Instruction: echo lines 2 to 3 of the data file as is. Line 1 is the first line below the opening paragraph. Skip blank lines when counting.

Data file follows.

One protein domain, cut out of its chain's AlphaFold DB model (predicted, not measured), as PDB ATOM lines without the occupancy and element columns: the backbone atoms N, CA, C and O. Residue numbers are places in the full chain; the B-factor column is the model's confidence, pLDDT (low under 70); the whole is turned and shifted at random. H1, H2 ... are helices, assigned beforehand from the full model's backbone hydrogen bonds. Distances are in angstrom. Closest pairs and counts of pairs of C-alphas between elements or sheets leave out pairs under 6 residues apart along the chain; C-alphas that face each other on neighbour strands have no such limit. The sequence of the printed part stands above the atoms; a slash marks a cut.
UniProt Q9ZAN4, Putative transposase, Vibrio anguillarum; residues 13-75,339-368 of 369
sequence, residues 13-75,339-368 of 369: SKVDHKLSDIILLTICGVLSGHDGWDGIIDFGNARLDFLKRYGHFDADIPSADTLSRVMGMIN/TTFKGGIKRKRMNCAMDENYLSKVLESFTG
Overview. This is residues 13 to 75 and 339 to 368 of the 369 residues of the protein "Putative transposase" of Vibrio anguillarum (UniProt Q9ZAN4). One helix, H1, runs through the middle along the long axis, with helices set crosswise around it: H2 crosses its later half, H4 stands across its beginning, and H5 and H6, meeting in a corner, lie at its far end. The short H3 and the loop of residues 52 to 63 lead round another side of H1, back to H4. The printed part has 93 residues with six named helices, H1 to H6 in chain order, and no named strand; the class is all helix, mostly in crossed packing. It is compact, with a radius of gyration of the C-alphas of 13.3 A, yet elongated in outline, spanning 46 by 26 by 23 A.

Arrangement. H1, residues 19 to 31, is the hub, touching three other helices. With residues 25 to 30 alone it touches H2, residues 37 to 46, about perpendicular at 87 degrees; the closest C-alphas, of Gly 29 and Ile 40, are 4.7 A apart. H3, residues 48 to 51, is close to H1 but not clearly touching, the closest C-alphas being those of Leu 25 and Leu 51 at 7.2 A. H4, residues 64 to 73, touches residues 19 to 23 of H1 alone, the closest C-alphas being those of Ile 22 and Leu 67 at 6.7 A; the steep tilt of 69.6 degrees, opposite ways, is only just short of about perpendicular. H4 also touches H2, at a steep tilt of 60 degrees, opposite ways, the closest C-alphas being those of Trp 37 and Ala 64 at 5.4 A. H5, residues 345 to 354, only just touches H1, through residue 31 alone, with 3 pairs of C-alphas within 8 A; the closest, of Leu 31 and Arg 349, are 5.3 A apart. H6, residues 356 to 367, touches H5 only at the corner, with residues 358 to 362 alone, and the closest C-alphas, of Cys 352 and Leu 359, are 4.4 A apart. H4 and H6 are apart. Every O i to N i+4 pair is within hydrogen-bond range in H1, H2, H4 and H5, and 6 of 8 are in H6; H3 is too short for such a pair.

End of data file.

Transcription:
sequence, residues 13-75,339-368 of 369: SKVDHKLSDIILLTICGVLSGHDGWDGIIDFGNARLDFLKRYGHFDADIPSADTLSRVMGMIN/TTFKGGIKRKRMNCAMDENYLSKVLESFTG
Overview. This is residues 13 to 75 and 339 to 368 of the 369 residues of the protein "Putative transposase" of Vibrio anguillarum (UniProt Q9ZAN4). One helix, H1, runs through the middle along the long axis, with helices set crosswise around it: H2 crosses its later half, H4 stands across its beginning, and H5 and H6, meeting in a corner, lie at its far end. The short H3 and the loop of residues 52 to 63 lead round another side of H1, back to H4. The printed part has 93 residues with six named helices, H1 to H6 in chain order, and no named strand; the class is all helix, mostly in crossed packing. It is compact, with a radius of gyration of the C-alphas of 13.3 A, yet elongated in outline, spanning 46 by 26 by 23 A.